Single Mom Facts to Know Before Remarrying

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Friend, you can be happily remarried, but the path to getting there is more narrow than wide. So, why not learn from others who have gone before you?

Often single moms often let their emotions rule their actions.  I know when I was a single mom my first unconscious thought was that I needed to find a man to be the father figure in the home. After all, my family was incomplete (so I thought).

Now that I’ve been remarried for over 25 years, I see why 67 percent of second marriages and 73 percent of third marriages end in divorce.  Many fall into the mindset that “their” situation is different and that stat won’t apply to them. Well, maybe it doesn’t, but nonetheless, it’d be wise to study up before saying “I do.”

Friend, you can be happily remarried, but the path to getting there is more narrow than wide. So, why not learn from others who have gone before you?

-- Avoid getting married on the rebound. You simply aren’t ready, and statistics aren’t on your side for a successful marriage.

-- Don’t date until you’re content being single. You’ve got to give yourself time to heal and discover who you are on your own.

-- Settle beforehand issues concerning discipline, faith, in-laws, goals, and finances. Seek Christian pre-marital counseling with a counselor who will ask all of these questions.

-- Be prepared for your husband who has never been married not to understand your protective nature over the children. You’re a mama bear with her cubs. He just doesn’t know that yet.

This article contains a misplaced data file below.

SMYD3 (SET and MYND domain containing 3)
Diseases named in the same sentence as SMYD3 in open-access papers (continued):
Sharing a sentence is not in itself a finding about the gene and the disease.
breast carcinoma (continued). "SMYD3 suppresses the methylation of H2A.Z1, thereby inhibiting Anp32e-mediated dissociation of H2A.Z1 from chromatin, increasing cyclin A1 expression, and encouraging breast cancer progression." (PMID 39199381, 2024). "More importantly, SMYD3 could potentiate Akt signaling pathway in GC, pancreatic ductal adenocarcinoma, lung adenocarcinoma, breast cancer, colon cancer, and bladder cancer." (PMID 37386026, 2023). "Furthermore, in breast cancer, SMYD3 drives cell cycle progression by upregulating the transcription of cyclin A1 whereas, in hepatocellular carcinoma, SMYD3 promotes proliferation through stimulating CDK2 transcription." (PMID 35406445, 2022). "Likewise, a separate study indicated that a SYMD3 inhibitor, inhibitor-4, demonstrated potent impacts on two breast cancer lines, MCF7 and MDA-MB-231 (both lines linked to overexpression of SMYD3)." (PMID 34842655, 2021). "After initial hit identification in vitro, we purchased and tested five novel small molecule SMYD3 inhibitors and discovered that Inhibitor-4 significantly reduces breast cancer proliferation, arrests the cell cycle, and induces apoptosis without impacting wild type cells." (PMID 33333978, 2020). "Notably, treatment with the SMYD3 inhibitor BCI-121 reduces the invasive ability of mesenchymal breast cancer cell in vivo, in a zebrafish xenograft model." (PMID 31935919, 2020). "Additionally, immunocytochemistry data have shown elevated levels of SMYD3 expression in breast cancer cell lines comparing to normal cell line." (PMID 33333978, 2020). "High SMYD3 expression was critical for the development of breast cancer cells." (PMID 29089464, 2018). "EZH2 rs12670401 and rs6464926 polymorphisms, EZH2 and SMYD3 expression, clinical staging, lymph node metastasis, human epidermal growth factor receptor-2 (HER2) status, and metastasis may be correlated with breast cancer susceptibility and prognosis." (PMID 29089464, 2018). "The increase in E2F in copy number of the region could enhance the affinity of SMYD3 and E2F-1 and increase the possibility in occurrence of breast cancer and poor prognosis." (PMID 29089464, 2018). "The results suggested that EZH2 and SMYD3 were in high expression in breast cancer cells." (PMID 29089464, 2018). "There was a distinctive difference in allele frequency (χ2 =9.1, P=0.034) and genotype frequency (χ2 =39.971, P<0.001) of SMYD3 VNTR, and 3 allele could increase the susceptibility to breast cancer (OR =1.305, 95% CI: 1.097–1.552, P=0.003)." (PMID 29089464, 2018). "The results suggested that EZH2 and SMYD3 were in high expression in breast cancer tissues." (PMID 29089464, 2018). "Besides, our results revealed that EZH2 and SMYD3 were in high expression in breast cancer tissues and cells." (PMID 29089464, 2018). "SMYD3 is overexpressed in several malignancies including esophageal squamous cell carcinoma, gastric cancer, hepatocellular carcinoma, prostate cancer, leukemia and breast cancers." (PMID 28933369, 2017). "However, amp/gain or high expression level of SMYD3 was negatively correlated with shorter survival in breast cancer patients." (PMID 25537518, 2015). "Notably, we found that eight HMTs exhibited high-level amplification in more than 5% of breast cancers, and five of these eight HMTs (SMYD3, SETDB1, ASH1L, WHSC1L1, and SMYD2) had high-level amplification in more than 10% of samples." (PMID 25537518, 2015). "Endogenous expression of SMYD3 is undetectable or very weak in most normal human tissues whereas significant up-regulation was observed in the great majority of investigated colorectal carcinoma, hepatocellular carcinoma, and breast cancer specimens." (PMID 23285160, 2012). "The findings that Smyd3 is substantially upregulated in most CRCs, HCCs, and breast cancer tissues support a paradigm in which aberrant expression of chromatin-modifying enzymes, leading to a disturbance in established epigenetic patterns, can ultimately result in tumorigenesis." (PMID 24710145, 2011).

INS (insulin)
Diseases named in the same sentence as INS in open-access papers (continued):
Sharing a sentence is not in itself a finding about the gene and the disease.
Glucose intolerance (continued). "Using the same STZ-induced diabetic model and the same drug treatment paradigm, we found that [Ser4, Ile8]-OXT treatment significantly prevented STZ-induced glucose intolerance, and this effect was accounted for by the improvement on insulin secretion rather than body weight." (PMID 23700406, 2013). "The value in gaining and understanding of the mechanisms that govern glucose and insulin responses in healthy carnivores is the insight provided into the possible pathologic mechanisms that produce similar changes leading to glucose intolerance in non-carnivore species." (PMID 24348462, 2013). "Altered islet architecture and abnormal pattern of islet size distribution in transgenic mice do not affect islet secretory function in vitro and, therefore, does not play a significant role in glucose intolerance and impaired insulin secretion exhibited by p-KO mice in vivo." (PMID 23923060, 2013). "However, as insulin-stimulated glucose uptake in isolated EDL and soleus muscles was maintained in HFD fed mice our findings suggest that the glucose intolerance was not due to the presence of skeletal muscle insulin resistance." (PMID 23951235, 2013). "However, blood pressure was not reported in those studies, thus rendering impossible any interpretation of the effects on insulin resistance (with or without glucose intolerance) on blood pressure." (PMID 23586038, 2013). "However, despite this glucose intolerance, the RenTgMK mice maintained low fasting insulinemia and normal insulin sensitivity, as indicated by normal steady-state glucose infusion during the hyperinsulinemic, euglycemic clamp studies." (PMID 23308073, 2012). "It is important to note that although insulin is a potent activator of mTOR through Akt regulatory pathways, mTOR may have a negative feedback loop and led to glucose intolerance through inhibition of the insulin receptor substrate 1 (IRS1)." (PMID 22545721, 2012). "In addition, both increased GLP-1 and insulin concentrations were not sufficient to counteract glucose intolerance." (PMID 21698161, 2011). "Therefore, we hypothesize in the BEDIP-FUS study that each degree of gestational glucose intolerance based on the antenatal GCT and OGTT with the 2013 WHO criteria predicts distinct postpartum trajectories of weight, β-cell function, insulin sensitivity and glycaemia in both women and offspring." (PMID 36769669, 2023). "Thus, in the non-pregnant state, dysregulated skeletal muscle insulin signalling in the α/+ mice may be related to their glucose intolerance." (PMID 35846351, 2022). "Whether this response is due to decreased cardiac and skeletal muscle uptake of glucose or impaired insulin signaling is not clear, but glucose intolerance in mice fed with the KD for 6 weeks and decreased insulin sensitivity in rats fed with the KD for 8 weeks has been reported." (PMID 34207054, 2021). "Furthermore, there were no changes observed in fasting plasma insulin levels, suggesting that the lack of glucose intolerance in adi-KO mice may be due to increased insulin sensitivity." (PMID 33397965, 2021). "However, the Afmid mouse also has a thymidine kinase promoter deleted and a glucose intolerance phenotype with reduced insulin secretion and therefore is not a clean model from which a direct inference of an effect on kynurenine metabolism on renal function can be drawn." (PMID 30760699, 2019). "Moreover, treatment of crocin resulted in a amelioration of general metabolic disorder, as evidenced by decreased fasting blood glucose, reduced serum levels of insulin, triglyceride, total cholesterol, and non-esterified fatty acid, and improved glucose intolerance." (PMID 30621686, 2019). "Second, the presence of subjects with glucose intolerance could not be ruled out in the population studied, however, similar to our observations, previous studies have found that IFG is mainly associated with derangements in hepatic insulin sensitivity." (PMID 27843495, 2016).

-- Accept that there’s no such thing as a blended family—at least not for a long time. If he has children too, be prepared that for many years it’s two families living under the same roof.

-- Don’t expect your new husband to feel the same about your children. He can’t! They are not his blood.

-- Read about stepparent families. It’s not at all what you think. You can’t afford to walk into this without a clear picture of what’s reality.

-- You’re not just marrying him. You’re marrying his past, his children, his parents, his unresolved emotions, and everything else you won’t learn about him till you are husband and wife.

-- Expect unique obstacles to surface. For example, you might be dealing with memories of the beloved deceased first spouse or a confrontation with former in-laws. Situations become complicated fast.

-- Go to counseling as a couple before you marry.  Don’t overlook what’s obvious. Pray and ask God for peace. If it’s not there, don’t talk yourself into it.

It takes many years to settle into a new normal. Be prepared to wait six to ten years before you feel like your own unique family unit.

-- Expect your children to have a difficult adjustment. A new man in the house often threatens their position as your number #1 love.

-- Be equally yoked. That means you both need to share the same faith, expectations of church life, and objectives of being a Christlike witness in your family.

Goodness! Sounds scary, doesn’t it? In this case, ignorance is not bliss. But I do fully believe that God is faithful and His plan for you is good! This I know. When you put Jesus first, He adds great days to your life. You can be happily married again but only when you both see your marriage as a way to give God glory and serve Him as a team. 

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